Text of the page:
Donald Trump Responds to Muslim Question Controversy [Updated]

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Donald Trump Holds Town Hall In New Hampshire
Photo: Darren McCollester/2015 Getty Images

Facing wide condemnation for not correcting a supporter’s assertions that President Obama was a Muslim foreigner or that Muslims were a problem in the U.S. and operating terrorist training camps, Donald Trump has finally commented on the controversy via Twitter, and true to form, he isn’t apologizing. In a series of five tweets posted Saturday, Trump remarked:

Am I morally obligated to defend the president every time somebody says something bad or controversial about him? I don’t think so! This is the first time in my life that I have caused controversy by NOT saying something. If someone made a nasty or controversial statement about me to the president, do you really think he would come to my rescue? No chance! If I would have challenged the man, the media would have accused me of interfering with that man’s right of free speech. A no win situation! Christians need support in our country (and around the world), their religious liberty is at stake! Obama has been horrible, I will be great.

Trump’s campaign had previously indicated that he hadn’t fully heard the supporter’s question, though the candidate himself has a long history of questioning the President’s birthplace and faith.

Meanwhile, Jeb Bush has added his own criticism of Trump over the incident to a chorus that includes Republicans Chris Christie, Bobby Jindal, John Kasich, and Lindsey Graham, as well as Hillary Clinton, Bernie Sanders, Martin O’Malley, and the White House. Speaking in Michigan Friday night, Bush said, “By the way, [Obama’s] an American, he’s a Christian. His problem isn’t that he was born here or what his religion is, his problem is that he tears down anyone that disagrees with him.” Looking at the rest of the Republican field, Rick Santorum has remarked that “it’s not Donald Trump’s job to police a questioner,” while fellow GOP candidates Ben Carson, Rand Paul, and Ted Cruz have thus far neither condemned nor supported Trump’s handling of the situation, but Carson said on Sunday that he personally believed Obama was both a citizen and Christian, though he also said he didn’t think it was appropriate for a Muslim to be president, in any case.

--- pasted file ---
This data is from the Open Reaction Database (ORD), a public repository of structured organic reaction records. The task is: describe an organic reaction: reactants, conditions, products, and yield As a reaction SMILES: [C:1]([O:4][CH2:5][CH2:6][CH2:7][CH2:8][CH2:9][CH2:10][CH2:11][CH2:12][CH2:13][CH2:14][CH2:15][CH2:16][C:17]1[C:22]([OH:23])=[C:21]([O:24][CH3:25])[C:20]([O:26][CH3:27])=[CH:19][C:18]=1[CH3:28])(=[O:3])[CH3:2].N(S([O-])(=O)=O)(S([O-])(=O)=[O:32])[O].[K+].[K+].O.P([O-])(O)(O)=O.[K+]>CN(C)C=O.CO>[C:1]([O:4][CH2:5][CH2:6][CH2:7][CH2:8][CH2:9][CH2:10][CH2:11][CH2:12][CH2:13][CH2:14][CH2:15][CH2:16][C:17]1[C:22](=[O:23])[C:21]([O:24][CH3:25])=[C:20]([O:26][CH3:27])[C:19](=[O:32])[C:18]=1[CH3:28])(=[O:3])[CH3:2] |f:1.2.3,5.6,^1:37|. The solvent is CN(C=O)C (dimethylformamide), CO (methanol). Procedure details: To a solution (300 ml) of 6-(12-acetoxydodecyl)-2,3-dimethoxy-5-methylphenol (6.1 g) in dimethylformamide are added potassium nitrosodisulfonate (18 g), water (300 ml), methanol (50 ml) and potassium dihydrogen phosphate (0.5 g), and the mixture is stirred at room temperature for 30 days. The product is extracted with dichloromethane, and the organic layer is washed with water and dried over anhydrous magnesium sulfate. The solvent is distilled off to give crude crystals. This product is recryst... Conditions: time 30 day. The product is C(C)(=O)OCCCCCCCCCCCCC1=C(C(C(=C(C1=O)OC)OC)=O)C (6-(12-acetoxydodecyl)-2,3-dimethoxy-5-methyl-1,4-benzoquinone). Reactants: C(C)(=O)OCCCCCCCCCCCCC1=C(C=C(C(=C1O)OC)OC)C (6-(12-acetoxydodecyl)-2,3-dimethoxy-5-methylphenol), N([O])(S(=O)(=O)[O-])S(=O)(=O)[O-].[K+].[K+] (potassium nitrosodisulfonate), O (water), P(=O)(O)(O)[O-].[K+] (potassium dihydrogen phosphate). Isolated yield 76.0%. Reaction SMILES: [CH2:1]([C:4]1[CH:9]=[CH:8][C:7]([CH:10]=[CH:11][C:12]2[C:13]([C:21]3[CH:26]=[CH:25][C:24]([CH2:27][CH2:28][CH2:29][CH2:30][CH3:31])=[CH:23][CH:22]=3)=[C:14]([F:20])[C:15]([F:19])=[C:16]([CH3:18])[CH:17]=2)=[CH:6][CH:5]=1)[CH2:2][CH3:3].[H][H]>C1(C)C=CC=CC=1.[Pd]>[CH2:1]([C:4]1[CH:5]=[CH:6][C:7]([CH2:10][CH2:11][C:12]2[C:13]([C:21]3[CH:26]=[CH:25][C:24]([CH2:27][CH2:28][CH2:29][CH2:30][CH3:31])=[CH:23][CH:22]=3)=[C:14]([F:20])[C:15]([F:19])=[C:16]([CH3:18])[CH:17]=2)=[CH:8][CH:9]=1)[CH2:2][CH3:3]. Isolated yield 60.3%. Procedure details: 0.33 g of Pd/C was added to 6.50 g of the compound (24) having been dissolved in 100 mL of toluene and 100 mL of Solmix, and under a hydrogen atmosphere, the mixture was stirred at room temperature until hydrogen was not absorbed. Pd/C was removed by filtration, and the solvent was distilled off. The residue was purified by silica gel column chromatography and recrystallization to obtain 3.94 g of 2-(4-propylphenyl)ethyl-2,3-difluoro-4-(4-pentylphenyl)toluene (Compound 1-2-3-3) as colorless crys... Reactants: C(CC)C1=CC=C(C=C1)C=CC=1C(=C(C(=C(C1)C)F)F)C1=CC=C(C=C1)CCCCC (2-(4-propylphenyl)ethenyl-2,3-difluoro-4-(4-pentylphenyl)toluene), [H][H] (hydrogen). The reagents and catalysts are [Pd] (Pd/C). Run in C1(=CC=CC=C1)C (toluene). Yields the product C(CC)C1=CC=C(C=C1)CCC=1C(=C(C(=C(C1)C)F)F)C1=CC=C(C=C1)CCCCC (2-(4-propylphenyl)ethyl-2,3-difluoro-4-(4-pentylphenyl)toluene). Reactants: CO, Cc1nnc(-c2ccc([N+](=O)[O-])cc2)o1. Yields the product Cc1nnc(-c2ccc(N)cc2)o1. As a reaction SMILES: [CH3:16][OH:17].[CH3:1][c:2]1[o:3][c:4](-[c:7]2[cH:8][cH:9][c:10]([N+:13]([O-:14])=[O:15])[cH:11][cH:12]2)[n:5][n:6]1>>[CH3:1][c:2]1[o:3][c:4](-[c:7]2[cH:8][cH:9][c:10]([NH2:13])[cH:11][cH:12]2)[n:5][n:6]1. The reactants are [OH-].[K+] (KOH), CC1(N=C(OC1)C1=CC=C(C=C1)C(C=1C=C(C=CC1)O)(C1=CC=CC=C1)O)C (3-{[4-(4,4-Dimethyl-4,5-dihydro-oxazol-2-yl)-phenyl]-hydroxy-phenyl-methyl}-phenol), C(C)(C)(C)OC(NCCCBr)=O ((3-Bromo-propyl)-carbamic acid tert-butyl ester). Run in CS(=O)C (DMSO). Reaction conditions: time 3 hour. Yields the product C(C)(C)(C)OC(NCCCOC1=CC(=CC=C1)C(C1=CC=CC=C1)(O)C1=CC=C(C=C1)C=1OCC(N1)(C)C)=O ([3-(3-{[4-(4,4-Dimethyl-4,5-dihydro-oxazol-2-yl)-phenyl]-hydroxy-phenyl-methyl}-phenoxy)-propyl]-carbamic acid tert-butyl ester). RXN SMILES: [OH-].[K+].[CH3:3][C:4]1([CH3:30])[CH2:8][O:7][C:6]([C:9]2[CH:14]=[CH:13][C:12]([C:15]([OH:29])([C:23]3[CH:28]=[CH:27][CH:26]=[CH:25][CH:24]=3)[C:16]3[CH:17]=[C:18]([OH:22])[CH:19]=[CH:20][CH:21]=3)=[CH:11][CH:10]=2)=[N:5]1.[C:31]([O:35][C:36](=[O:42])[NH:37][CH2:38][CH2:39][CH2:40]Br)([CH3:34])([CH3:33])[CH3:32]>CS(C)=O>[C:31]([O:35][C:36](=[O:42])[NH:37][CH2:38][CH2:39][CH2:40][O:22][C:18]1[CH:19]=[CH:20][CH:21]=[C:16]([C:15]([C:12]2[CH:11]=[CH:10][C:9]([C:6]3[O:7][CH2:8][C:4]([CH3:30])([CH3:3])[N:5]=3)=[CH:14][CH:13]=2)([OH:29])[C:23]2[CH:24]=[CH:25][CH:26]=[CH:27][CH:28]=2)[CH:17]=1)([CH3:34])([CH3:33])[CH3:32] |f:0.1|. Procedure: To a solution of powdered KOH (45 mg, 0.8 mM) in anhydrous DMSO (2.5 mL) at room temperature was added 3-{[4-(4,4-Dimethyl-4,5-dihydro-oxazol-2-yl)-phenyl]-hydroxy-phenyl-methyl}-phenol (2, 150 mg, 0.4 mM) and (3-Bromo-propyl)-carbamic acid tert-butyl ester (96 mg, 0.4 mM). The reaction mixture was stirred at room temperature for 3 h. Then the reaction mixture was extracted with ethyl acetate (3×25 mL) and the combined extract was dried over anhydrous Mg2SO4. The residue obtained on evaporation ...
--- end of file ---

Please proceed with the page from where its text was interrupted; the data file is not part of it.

Update: Saturday night, Trump made additional comments regarding the issue. After an event addressing some high school students in Iowa, Trump told CNN: “I love the Muslims. I think they’re great people.” CNN also reports that during the event a student asked Trump if he would consider a Muslim for his ticket or a cabinet position, to which he responded, “Oh, absolutely. No problem with that.”

Commenting further on a few Sunday morning political shows, Trump announced on Meet the Press that “Muslims are excellent. I know so many Muslims that are such fabulous people,” and tried to refocus the debate on the “worldwide problem” of Muslim extremists. Remarked Trump on ABC’s This Week, “It wasn’t people from Sweden that blew up the World Trade Center.” And when Meet the Press host Chuck Todd asked him if he would ever support a Muslim president in the U.S., Trump responded, “Would I be comfortable? I don’t know if we have to address it right now. Some people have said it already happened.”

Meanwhile, the New York Times reports that at another event in Iowa on Saturday, Trump suggested he handled last week’s Muslim question better than John McCain did with a similar assertion about Obama at a town-hall-style event during the 2008 presidential campaign. In that case, then-candidate McCain rejected a crowd member’s statement that she couldn’t trust Obama because he was an Arab. In response, McCain shook his head and took the microphone back, telling her, “No, ma’am, no ma’am. He’s a decent family man, citizen, that I just happen to have disagreements with on fundamental issues,’’ later adding, “He is a decent person, and a person who you do not have to be scared [of] as President.” McCain also said at that event that he admired Obama and urged his supporters to be respectful of him. On Saturday in Iowa, Trump said McCain had “ripped” the microphone out of the woman’s hands, which he declared “a little bit harsh,” and reiterated that if he had responded differently to the anti-Muslim questioner last week, he would have been accused of violating the man’s right to free speech. 

Trump Responds to Muslim Question Controversy